But how can you share it where you've got your head
There's hands that reach out for a hand if you would
So heavenly minded, you’re no earthly good!


This is the sentiment that Paul was sharing again that we must be “always full of grace and seasoned with salt.”  We must be both heavenly minded [full of grace] and earthly good [seasoned with salt].

            Paul saw our friend Tychicus just that way. Look at how Paul described Tychicus. Paul said, “He [Tychicus] is a dear brother, a faithful minister and fellow servant in the Lord.”  First, to Paul, Tychicus is a dear brother.  The Greek word for dear means that Paul and Tychicus had a mutually affectionate relationship.  They genuinely cared about each other’s wellbeing.  Paul then added the reason for this affection by calling Tychicus a brother, signifying that Paul and Tychicus each had been reconciled to God through Jesus Christ making them brothers.  They were not biologically brothers.  They were brothers because through the blood of Christ they had been adopted into the family of God.  The brotherhood in Christ gave rise to the depth and nature of their affection for one another.  Jesus set the standard for discipleship.  He said, “By this everyone will know that you are my disciples, if you love one another” (John 13:35).  We cannot expect the world to love Jesus, if Christians cannot love one another.  Our friend Tychicus, showed his love to Paul and was recognized as a “dear brother” in Christ.  So, we need to ask ourselves, am I acting as a dear brother or dear sister to other Christians?  If not, why not?  If not, do I recognize that my behavior is outside the teaching of Christ and quenches the work of my church?

            There is an often-told story that speaks to the point of loving one another.  It seems there was a church seeking a new pastor.  The church invited a pastoral candidate to preach.  The candidate preached on the command to love one another. The congregation was stunned. Everyone thought the sermon was the most beautiful and compelling message they had ever heard.  The leadership of the church immediately offered the candidate the position as pastor.  The first Sunday the new pastor was to preach, the sanctuary was filled with congregants eager to hear this pastor deliver another wonderful message.  The pastor preached on the command to love one another giving word for word the message given as a candidate.  People thought, it was an excellent message the first time, and was still good the second time.  The next Sunday the pastor gave the message to an expectant congregation. It was word for word the same message to love one another.  The leadership of the church was in a panic believing that they had called a pastor who only had one sermon.  The leadership team met with the pastor during the week and said the message on loving one another was an excellent message the first time, good still the second, but it was concerning to hear it the third time in a row.  One member of the leadership team said, “You know pastor, there are other commands in the Bible you could preach on.”  The pastor said, “I know that there are other commands. And we will move onto to those commands, just as soon as we get this one right.”  Tychicus got it right.  He was a dear brother because he genuinely loved.  There is little point for a church to move forward if the command to love one another is not done rightly.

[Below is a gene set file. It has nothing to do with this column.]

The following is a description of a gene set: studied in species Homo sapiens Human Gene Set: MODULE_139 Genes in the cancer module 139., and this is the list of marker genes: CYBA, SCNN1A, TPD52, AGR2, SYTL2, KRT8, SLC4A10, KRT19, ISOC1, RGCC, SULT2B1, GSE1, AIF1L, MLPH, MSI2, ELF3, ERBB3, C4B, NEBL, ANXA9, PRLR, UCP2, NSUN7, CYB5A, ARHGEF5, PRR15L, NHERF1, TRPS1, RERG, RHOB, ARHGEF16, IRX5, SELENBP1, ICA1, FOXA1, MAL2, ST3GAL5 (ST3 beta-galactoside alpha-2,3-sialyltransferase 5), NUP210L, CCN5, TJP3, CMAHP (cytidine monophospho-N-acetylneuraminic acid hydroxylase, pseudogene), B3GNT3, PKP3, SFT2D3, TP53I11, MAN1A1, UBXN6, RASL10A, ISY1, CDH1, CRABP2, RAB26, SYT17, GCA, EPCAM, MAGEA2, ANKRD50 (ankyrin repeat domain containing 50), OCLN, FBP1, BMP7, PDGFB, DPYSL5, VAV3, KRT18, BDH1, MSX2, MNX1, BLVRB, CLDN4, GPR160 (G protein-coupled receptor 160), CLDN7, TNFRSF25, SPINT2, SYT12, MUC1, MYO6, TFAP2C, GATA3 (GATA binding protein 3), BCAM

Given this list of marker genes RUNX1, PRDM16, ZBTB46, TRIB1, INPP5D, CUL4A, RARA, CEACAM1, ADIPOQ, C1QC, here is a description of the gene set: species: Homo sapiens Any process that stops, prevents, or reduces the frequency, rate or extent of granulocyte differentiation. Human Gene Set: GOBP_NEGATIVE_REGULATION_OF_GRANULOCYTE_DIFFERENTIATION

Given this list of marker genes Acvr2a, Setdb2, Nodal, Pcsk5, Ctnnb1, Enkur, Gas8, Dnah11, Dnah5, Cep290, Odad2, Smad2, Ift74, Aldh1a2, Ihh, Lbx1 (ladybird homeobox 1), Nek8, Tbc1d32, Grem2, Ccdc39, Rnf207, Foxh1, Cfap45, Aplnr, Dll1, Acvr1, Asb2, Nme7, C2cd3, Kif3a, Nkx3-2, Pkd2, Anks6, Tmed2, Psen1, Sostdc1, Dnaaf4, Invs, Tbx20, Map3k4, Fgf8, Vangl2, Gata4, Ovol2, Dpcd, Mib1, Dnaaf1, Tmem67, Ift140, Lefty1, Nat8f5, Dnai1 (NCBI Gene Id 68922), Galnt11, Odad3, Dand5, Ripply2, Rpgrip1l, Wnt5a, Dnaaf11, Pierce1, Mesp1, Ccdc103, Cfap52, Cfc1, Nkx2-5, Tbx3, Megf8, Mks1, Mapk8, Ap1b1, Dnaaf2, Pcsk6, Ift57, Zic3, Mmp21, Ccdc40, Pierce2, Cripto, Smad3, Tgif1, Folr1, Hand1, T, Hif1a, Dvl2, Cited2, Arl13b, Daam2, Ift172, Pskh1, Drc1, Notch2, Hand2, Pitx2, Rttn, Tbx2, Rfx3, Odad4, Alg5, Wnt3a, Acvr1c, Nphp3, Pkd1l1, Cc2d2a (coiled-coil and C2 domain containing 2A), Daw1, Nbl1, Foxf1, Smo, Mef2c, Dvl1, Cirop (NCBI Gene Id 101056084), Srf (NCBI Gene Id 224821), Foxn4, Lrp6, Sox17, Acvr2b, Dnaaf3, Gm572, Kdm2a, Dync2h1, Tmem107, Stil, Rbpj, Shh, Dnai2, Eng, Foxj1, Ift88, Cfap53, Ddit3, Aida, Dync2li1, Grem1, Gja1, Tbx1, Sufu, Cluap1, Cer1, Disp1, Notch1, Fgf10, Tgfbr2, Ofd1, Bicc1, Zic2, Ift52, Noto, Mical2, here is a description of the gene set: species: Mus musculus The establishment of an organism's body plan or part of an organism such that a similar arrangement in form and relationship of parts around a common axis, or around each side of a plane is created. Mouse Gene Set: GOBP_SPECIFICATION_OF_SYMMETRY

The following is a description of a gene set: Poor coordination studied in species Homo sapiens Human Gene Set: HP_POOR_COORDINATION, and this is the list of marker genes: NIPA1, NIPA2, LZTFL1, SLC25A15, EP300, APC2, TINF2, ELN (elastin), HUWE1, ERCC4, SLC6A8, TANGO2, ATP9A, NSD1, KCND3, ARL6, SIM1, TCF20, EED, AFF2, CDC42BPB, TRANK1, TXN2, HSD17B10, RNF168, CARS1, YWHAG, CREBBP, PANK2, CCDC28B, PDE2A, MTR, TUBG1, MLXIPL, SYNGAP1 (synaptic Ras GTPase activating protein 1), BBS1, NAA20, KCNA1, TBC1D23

The second thing we learn about Tychicus is that he was “a faithful minister.”  Tychicus was faithful toward completing his duties for the church.  He was someone people could depend upon.  If Tychicus said he would be there, he was there.  We Baptists have church covenants.  In one church I used to attend, the covenant said that we would be “just and punctual in all our dealing.”  This was an expression of being faithful toward one another in the activities of the church.  Tychicus was a faithful minister.  The Greek word Paul used for minister suggests that this person promoted the welfare and the interests of the church over any of his own personal ambitions.  Tychicus was an example for all members of a church. We each must lay aside personal ambitions for the greater cause of Christ.  James, in the New Testament book bearing his name, wrote, “For where you have envy and self-ambition, there you find disorder and every evil practice” (James 3:16).  We probably all have been in churches where the interest of one or two people seems to govern the congregational activities.  The telltale sign of this sort of situation is when you hear people in the church say things like, “Well, what will ‘so and so’ think? Or ‘so and so’ is going to be upset if we do that.  Or what do we need to do to keep ‘so and so’ happy?”  In that church setting, the mission is not the gospel, the mission is keeping “so and so” from causing further disruption.  Tychicus was not a “so and so”.  He was a faithful minister who diligently worked to advance the good of the church without self-ambition.  We should do likewise.

            The third thing we learn about Tychicus is that he was “fellow servant in the Lord.”  The Greek word, σύνδουλος, sü'n-dü-los, Paul used here for fellow servant meant Tychicus was Paul’s colleague both having the reputation and posture of a servant of Jesus in sharing the gospel. It is largely in that posture that Paul said he sent Tychicus to the Colossian church to share news of Paul and to encourage the hearts of the people of the church.  Tychicus was there to be a fellow servant of the church. We would do well to learn from Tychicus and be available to support our sister churches, not by conforming them to our image, but by being fellow servants in Christ.

            The faith journey of our new friend Tychicus gives us insight into our own walk with Jesus as Lord and Savior.  Tychicus lived as a dear brother, willing and available to others as an expression of the love of Christ that was within him. Tychicus lived as a faithful minister, willing and available to do the work of the church.  He was humble to recognize the need to continually enrich his life with God’s Word and discerning enough to realize that he must also minister to others offering wisdom and comfort.  Tychicus lived as a fellow servant to the Lord accepting that he had a responsibility to share the gospel with those God placed in his path. Tychicus lived full of grace, seasoned with salt, knowing how to answer everyone.  We would be wise to see if we are living likewise.  Amen and Amen.